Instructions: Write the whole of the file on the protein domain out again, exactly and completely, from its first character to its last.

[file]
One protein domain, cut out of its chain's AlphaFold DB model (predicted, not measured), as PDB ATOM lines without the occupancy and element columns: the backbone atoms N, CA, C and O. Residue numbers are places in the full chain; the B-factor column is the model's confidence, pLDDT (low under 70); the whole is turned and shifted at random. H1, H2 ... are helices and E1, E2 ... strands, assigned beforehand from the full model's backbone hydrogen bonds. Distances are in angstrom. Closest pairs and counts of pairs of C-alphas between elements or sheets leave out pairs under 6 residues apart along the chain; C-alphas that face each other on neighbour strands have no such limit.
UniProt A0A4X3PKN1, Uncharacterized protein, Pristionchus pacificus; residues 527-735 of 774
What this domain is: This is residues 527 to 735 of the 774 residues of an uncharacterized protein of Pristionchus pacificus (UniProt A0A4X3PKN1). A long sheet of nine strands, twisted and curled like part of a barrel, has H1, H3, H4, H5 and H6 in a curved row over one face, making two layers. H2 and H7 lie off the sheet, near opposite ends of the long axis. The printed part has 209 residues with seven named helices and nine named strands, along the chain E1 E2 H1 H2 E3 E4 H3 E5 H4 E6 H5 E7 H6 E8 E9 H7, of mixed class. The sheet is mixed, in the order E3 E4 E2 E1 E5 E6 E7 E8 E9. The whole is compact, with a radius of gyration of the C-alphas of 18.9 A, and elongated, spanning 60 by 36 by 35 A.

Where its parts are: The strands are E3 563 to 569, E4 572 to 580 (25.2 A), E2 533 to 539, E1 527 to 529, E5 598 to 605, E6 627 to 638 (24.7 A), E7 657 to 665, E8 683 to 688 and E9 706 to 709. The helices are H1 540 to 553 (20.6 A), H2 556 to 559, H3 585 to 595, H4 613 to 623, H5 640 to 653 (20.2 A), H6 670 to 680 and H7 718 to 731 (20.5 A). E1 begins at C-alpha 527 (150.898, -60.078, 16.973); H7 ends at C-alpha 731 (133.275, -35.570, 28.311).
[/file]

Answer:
One protein domain, cut out of its chain's AlphaFold DB model (predicted, not measured), as PDB ATOM lines without the occupancy and element columns: the backbone atoms N, CA, C and O. Residue numbers are places in the full chain; the B-factor column is the model's confidence, pLDDT (low under 70); the whole is turned and shifted at random. H1, H2 ... are helices and E1, E2 ... strands, assigned beforehand from the full model's backbone hydrogen bonds. Distances are in angstrom. Closest pairs and counts of pairs of C-alphas between elements or sheets leave out pairs under 6 residues apart along the chain; C-alphas that face each other on neighbour strands have no such limit.
UniProt A0A4X3PKN1, Uncharacterized protein, Pristionchus pacificus; residues 527-735 of 774
What this domain is: This is residues 527 to 735 of the 774 residues of an uncharacterized protein of Pristionchus pacificus (UniProt A0A4X3PKN1). A long sheet of nine strands, twisted and curled like part of a barrel, has H1, H3, H4, H5 and H6 in a curved row over one face, making two layers. H2 and H7 lie off the sheet, near opposite ends of the long axis. The printed part has 209 residues with seven named helices and nine named strands, along the chain E1 E2 H1 H2 E3 E4 H3 E5 H4 E6 H5 E7 H6 E8 E9 H7, of mixed class. The sheet is mixed, in the order E3 E4 E2 E1 E5 E6 E7 E8 E9. The whole is compact, with a radius of gyration of the C-alphas of 18.9 A, and elongated, spanning 60 by 36 by 35 A.

Where its parts are: The strands are E3 563 to 569, E4 572 to 580 (25.2 A), E2 533 to 539, E1 527 to 529, E5 598 to 605, E6 627 to 638 (24.7 A), E7 657 to 665, E8 683 to 688 and E9 706 to 709. The helices are H1 540 to 553 (20.6 A), H2 556 to 559, H3 585 to 595, H4 613 to 623, H5 640 to 653 (20.2 A), H6 670 to 680 and H7 718 to 731 (20.5 A). E1 begins at C-alpha 527 (150.898, -60.078, 16.973); H7 ends at C-alpha 731 (133.275, -35.570, 28.311).